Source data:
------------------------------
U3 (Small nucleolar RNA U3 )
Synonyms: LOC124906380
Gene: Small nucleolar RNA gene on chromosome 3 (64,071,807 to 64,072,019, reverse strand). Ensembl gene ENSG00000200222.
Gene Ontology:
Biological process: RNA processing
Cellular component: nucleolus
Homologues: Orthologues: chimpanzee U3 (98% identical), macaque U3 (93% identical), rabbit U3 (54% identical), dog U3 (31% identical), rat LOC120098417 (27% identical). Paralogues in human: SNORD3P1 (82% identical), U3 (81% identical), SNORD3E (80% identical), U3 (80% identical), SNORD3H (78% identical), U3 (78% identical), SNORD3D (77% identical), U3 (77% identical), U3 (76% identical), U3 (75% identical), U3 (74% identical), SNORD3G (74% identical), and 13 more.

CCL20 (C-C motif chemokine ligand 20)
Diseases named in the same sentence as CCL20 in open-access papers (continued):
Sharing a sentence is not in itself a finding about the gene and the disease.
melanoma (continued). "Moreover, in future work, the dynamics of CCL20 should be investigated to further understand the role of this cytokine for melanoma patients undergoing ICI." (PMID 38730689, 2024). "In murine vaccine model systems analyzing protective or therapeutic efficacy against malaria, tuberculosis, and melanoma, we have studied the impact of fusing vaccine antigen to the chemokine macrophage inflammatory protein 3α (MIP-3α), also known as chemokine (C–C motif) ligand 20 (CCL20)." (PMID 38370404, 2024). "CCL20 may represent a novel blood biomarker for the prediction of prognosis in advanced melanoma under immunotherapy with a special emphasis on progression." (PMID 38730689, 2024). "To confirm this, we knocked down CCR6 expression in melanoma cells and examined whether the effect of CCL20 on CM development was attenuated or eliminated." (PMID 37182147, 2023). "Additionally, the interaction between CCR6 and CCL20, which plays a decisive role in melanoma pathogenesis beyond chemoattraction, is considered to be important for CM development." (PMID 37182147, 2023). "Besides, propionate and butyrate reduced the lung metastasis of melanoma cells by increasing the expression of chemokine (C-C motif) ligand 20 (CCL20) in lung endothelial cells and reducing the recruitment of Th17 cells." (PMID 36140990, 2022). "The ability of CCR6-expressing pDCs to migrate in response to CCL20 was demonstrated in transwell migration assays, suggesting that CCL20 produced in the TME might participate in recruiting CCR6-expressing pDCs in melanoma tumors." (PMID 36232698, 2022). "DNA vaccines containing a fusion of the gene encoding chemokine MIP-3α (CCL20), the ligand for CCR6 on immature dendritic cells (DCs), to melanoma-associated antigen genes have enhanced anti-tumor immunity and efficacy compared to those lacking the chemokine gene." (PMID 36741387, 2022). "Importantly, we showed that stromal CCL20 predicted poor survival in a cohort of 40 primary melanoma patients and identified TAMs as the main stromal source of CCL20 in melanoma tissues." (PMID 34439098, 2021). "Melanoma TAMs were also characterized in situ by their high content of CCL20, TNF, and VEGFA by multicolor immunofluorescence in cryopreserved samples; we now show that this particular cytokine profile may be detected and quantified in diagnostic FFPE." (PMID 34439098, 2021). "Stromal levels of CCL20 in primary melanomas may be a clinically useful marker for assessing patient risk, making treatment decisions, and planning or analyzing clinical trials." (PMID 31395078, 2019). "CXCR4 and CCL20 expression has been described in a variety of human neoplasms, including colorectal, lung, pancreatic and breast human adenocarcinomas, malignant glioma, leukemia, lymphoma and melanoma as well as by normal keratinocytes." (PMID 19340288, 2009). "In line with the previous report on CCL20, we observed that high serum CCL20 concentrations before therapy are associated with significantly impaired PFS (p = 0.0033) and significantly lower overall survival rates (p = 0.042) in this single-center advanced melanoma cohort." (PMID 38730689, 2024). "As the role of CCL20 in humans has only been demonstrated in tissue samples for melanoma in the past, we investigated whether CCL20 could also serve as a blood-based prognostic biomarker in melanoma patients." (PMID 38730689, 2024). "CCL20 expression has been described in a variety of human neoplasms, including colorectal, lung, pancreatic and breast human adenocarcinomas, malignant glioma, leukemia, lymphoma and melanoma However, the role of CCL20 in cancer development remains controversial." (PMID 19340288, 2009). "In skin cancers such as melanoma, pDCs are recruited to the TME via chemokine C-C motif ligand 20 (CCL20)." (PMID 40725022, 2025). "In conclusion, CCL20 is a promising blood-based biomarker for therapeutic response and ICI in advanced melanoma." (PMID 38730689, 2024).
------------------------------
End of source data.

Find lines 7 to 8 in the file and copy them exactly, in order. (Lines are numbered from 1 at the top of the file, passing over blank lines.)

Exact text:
Homologues: Orthologues: chimpanzee U3 (98% identical), macaque U3 (93% identical), rabbit U3 (54% identical), dog U3 (31% identical), rat LOC120098417 (27% identical). Paralogues in human: SNORD3P1 (82% identical), U3 (81% identical), SNORD3E (80% identical), U3 (80% identical), SNORD3H (78% identical), U3 (78% identical), SNORD3D (77% identical), U3 (77% identical), U3 (76% identical), U3 (75% identical), U3 (74% identical), SNORD3G (74% identical), and 13 more.

CCL20 (C-C motif chemokine ligand 20)